For more experienced roasters, Anne’s roasting course is about validation. She says most established roasters want to know if they’re on the right track. Many are self-taught or have been taught by someone else who was also self-taught, with information and skills passed on that they begin to question and try to understand ‘why’, especially when things aren’t working as intended.  

“Roast preference comes down to personal preference. It’s subjective. So, if I have a roaster who wants to roast dark, I work with them to achieve a really good dark roast. Other established roasters may have a specific palate preference yet they’re not connecting with consumer taste preferences. And some simply want to improve their skill level, so everyone’s needs and reasons for attending the course is different,” Anne says. 

“Most importantly, I help make roasters realise they are in the business of flavour. As roasters, we are creating something to be tasted, which is culturally and regionally subjective, and that’s where the fun starts.”

Anne says the roasting process itself is actually pretty quick to learn, but learning about green beans, all the varieties and how to adjust for their unique properties is what takes time.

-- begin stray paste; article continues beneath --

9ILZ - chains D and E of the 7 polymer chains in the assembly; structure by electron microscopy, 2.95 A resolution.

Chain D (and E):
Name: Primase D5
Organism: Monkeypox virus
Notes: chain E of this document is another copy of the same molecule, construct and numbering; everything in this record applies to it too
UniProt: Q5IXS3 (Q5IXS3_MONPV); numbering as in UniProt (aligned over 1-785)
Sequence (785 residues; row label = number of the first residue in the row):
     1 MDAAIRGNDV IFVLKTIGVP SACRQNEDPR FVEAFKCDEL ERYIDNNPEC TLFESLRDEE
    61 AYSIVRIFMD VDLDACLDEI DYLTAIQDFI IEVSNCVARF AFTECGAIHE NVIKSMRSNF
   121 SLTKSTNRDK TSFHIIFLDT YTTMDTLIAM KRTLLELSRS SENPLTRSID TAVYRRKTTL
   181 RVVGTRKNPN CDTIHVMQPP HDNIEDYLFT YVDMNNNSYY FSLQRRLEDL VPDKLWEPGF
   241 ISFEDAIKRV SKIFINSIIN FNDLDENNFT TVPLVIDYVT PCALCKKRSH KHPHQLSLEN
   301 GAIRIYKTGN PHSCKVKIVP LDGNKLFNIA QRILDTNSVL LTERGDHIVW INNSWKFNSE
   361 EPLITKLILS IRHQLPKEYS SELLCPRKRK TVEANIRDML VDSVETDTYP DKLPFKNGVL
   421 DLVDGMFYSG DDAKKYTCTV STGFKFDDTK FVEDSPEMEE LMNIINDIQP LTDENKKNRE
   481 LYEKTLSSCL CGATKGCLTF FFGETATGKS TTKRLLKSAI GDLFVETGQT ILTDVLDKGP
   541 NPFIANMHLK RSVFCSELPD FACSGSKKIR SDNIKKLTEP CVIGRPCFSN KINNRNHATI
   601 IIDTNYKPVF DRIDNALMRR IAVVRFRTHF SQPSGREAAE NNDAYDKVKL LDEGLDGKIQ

“We are in an era of huge experimentation where origins that were traditionally processing a certain way are now shaking things up with crazy new methods of processing. Roasting equipment and software is also constantly evolving. There is always something to learn because as coffee styles change and technology evolves, we need to adapt, and roasters need to know how. And that’s where I come in,” she says.

Above all else, Anne says it’s her experience that remains her driving weapon. She has “truckloads of experience” from her production roasting days, 25 years of coffee industry experience at many roles and levels, exposure to many roasting scenarios and equipment, and knows how to bring a realistic business perspective to roasting.